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Juan María Fernández y Krohn (born in Spain in 1948) is a former Roman Catholic priest and former Belgian lawyer who tried to physically attack Pope John Paul II in 1982[1]. He was ordained a priest in the Society of Saint Pius X seminary in Ecône, Switzerland in 1978.[2] He was retroactively terminated from membership in the Society after his assassination attempt on the Pope and because he openly proclaimed that Archbishop Marcel Lefebvre's opposition to Pope John Paul II was too weak[2][3].

On May 12, 1982, he tried to stab Pope John Paul II with a bayonet in Fatima, Portugal. It's unclear whether he wounded the Pope or not[4][5][6]. During his trial, he claimed that he was opposed to the reforms of Vatican II and that he believed Pope John Paul II had been in league with the Soviet Union and even was a secret Communist agent trying to corrupt the Vatican. He received a six-year sentence though he served only three years[7] and then was expelled from Portugal, after which he moved to Belgium. By then, he had already completely given up the Roman Catholic priesthood.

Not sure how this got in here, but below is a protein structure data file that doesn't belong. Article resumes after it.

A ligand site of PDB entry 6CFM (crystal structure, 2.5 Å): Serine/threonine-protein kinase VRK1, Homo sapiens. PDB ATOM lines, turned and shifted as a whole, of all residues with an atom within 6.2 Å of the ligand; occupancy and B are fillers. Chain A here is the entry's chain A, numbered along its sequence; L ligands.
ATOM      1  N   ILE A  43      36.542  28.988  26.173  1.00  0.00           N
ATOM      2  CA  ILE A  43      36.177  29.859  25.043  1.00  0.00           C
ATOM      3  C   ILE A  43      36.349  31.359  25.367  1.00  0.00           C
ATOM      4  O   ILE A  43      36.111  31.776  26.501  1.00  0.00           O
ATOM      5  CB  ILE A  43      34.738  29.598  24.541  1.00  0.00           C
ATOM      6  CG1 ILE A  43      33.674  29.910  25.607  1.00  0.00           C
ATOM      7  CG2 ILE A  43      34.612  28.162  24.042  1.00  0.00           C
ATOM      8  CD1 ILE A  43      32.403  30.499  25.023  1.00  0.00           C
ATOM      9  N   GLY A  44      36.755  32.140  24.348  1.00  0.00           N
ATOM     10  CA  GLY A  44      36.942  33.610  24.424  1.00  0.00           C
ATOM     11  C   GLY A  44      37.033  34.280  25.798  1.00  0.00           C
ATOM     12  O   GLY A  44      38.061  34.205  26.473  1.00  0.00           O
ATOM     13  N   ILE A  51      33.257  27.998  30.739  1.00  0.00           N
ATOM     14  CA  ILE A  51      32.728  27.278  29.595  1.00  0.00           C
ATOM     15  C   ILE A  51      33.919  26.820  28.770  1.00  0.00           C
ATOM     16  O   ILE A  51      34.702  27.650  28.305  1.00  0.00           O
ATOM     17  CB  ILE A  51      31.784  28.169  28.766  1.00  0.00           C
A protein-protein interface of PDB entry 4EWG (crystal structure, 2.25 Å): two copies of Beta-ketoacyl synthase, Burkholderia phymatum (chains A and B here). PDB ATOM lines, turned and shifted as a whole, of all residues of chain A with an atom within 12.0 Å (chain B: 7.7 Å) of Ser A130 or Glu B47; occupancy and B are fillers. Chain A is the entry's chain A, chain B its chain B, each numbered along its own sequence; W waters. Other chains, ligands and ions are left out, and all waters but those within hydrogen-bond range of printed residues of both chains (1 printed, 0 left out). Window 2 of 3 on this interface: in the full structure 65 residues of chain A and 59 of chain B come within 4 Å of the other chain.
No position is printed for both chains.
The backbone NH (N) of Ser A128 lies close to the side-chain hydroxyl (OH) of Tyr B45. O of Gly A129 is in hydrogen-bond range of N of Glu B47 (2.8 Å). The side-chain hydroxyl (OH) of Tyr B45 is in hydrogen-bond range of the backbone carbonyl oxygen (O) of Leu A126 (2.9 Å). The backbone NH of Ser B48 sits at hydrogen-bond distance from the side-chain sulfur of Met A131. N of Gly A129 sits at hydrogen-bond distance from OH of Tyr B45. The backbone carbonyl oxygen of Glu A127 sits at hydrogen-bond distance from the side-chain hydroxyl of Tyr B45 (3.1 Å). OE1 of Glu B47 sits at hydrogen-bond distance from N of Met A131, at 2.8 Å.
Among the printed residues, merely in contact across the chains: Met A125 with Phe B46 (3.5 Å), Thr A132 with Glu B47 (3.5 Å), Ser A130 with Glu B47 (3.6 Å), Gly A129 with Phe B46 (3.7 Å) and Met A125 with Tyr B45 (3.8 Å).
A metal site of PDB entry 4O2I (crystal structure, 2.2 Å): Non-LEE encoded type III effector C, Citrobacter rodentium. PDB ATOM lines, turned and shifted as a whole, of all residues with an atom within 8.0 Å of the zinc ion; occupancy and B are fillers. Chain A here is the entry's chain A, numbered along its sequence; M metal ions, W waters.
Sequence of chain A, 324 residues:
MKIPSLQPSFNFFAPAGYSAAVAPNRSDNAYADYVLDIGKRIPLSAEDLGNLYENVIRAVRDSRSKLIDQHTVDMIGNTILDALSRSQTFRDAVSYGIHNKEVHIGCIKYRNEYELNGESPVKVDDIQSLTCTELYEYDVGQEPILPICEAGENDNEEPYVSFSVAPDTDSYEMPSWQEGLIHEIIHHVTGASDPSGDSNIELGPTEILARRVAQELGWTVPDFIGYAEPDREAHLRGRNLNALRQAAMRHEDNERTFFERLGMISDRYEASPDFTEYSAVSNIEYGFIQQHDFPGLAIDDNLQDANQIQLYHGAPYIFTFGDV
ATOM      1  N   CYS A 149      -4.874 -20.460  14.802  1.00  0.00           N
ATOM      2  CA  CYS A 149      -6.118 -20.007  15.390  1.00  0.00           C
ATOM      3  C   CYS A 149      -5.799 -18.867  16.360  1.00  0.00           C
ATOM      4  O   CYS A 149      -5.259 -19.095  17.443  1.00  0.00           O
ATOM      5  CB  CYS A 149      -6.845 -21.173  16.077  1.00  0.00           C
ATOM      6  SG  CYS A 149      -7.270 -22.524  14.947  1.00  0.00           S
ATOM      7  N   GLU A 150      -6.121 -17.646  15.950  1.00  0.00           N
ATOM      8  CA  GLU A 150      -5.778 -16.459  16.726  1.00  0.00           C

In Belgium he became a controversial lawyer. During the beginning of his career as a lawyer, he was accused of slapping judge and Cassation president Erik Carre in the face with his flat of his hand. Fernández y Krohn was also accused of spreading "anti-semitic propaganda" in the councillors' room of the Brussels Palace of Justice.

In 1996, he was charged with setting fire to a centre of the Herri Batasuna, the political branch of the terrorist Basque separatist group ETA. He was subsequently acquitted.

He was arrested again in July 2000 after climbing over a security barricade at the Royal Palace of Brussels, and throwing accusations of murder at the approaching Spanish King Juan Carlos. He accused him of killing his brother Alfonso in 1956 in order to become King of Spain. He received a four-month probational sentence and a fine.

After 2000, he has lived in Belgium and Spain, and is reported to be an expert in art and literature of the Spanish post-Civil War period (1939-1990).[8]




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